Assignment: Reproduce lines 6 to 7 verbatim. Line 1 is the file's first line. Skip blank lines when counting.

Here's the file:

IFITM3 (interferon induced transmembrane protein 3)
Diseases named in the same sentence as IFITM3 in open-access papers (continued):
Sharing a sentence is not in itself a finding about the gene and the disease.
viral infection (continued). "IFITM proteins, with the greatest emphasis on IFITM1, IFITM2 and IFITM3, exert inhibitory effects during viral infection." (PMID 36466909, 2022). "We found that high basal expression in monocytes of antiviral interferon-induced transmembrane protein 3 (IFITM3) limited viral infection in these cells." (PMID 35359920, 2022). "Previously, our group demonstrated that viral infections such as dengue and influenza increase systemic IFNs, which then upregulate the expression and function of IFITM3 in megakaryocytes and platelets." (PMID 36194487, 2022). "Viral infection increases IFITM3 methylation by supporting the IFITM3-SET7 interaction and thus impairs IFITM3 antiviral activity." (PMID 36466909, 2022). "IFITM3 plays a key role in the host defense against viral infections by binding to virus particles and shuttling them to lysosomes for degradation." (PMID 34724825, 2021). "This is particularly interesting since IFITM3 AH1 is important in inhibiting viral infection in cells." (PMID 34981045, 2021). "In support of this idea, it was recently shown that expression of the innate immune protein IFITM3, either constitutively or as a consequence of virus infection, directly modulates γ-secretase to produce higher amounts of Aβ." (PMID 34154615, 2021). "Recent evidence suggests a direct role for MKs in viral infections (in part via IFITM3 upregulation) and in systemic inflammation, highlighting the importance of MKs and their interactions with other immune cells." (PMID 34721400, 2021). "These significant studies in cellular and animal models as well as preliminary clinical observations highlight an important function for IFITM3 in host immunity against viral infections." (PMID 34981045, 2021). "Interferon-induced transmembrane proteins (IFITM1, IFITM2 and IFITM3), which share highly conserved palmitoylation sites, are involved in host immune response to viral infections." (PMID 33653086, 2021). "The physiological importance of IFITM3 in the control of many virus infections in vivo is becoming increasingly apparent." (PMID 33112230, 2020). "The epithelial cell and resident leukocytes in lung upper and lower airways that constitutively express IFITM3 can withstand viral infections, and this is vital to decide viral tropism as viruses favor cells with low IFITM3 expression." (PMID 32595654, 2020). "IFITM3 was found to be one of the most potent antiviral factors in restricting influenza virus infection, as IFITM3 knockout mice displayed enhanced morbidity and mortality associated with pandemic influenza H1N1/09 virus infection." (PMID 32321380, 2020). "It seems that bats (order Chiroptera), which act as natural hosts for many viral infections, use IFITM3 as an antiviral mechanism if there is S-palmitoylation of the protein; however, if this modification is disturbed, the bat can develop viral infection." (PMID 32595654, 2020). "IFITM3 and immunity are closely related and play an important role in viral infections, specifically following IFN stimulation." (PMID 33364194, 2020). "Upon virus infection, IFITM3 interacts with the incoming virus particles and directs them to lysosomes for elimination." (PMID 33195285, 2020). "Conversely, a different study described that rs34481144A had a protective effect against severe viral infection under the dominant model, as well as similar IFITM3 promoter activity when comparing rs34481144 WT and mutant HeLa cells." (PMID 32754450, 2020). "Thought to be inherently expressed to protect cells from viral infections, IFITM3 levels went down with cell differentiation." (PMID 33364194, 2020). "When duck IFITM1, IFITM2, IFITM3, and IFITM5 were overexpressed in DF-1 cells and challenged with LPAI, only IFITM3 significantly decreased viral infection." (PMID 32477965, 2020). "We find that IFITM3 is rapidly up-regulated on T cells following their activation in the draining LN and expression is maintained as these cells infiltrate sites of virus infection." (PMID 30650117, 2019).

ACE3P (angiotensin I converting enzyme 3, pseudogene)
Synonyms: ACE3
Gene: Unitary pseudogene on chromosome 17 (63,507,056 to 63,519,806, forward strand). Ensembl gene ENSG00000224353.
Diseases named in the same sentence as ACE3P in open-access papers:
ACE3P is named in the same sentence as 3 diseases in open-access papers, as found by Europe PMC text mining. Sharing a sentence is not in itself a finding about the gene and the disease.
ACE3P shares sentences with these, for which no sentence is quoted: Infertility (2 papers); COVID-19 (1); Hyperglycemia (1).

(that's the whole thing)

Synonyms: ACE3
Gene: Unitary pseudogene on chromosome 17 (63,507,056 to 63,519,806, forward strand). Ensembl gene ENSG00000224353.